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Codex – The Peace Paradox | Album Review

After two years in the making, Dutch outfit, Codex, are ready to test the waters with their debut album, The Peace Paradox. Here’s what we thought of it!

Codex The Peace Paradox Album Artwork 2015

Source: Album Artwork

Self-released albums almost always come attached with stigma. On occasion, they come from a globally-renowned act publicly flipping the bird to the corporate world but, in the vast majority of cases, it’s a bunch of hopefuls dipping their toes in the water before they dive in and quit their dead-end day jobs. Some are worthy of enticing a record deal; most are not. After two years in the making, Dutch metal outfit, Codex, are ready to test the waters with their debut album, The Peace Paradox, but it is unlikely to cause ripples, let alone waves, in the crowded scene.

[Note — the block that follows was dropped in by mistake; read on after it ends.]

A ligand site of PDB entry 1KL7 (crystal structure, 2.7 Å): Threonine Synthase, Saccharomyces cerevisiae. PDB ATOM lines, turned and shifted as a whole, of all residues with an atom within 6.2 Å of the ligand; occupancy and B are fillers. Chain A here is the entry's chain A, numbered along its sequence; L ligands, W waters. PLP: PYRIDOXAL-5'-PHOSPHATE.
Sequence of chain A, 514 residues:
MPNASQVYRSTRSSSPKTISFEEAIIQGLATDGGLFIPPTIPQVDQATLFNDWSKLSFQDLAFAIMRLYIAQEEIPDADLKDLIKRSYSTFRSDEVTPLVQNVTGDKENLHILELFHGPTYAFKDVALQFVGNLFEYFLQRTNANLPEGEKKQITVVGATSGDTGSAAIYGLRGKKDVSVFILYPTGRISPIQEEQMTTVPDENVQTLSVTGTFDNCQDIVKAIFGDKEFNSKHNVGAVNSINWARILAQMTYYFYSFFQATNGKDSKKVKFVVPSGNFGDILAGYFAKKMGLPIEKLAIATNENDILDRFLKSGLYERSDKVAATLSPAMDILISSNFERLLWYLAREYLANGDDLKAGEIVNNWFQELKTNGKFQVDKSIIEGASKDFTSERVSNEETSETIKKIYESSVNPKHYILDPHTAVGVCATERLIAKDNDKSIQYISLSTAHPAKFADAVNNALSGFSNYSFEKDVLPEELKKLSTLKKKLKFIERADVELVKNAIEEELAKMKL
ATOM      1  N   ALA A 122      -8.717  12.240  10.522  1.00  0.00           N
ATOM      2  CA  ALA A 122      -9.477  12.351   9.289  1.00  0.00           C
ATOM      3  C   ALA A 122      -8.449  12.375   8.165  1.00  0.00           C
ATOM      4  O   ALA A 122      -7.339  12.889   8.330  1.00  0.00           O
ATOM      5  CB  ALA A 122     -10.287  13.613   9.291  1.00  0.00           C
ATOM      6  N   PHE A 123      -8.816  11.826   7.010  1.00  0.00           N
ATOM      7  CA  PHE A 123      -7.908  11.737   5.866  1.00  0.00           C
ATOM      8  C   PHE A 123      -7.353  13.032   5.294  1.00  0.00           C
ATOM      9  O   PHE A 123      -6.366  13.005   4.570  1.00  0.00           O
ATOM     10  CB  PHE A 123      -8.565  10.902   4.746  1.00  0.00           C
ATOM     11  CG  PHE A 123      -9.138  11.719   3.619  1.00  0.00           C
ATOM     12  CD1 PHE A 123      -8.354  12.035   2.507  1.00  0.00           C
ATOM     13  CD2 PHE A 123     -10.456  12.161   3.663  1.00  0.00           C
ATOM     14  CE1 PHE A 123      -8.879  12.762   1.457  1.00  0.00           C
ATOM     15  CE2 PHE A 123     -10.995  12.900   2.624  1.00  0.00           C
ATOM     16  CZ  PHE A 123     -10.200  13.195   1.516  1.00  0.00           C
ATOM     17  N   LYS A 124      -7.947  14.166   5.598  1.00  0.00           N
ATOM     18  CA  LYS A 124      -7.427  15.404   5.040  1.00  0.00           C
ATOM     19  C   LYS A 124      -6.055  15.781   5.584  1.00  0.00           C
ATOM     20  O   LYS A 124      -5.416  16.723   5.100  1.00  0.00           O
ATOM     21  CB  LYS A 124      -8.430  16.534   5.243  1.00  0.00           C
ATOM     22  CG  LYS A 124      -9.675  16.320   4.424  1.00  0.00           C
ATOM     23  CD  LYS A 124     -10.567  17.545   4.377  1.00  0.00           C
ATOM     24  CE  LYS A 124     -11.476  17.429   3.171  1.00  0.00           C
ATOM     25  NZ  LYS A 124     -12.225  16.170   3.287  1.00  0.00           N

At face value, The Peace Paradox is a pretty crisp effort. It’s simplistic, yet focused, and Codex achieve the conventional style they are aiming for. Influenced by the likes of Tool, their traditional nature rings true from the off but, unfortunately, it wears thin very quickly.

Opener ‘Heat of War’ is rather sub-standard, and the conscious effort to add tempo and ferocity to the riffs creates a stale, uninspiring atmosphere. The quartet began working on this record in 2012, yet some of the lengthier tracks – ‘Legacy’ and ‘Alienated’, in particular – are starved of much-needed progression, and serve only to boost the duration.

There is nothing distinctly bad about The Peace Paradox, however. A record of this quality is to be expected from a self-released act. Codex do not attempt to rustle any boundaries; the album sits obediently in its place. But as a result, The Peace Paradox will only appeal to those content with that, and that alone.

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